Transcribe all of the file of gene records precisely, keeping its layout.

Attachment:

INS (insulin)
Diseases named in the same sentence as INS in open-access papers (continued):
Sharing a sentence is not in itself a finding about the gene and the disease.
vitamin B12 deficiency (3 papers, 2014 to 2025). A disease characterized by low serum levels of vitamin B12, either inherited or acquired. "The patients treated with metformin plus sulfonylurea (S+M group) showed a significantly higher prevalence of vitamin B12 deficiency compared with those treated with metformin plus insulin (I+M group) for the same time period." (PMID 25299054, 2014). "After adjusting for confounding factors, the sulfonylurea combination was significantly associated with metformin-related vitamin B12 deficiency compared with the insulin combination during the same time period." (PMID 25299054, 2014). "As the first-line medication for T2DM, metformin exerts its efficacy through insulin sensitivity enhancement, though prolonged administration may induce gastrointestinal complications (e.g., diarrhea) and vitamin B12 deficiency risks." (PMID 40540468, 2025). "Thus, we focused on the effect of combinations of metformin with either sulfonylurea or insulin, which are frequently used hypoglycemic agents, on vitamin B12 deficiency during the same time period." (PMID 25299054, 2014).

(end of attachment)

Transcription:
INS (insulin)
Diseases named in the same sentence as INS in open-access papers (continued):
Sharing a sentence is not in itself a finding about the gene and the disease.
vitamin B12 deficiency (3 papers, 2014 to 2025). A disease characterized by low serum levels of vitamin B12, either inherited or acquired. "The patients treated with metformin plus sulfonylurea (S+M group) showed a significantly higher prevalence of vitamin B12 deficiency compared with those treated with metformin plus insulin (I+M group) for the same time period." (PMID 25299054, 2014). "After adjusting for confounding factors, the sulfonylurea combination was significantly associated with metformin-related vitamin B12 deficiency compared with the insulin combination during the same time period." (PMID 25299054, 2014). "As the first-line medication for T2DM, metformin exerts its efficacy through insulin sensitivity enhancement, though prolonged administration may induce gastrointestinal complications (e.g., diarrhea) and vitamin B12 deficiency risks." (PMID 40540468, 2025). "Thus, we focused on the effect of combinations of metformin with either sulfonylurea or insulin, which are frequently used hypoglycemic agents, on vitamin B12 deficiency during the same time period." (PMID 25299054, 2014).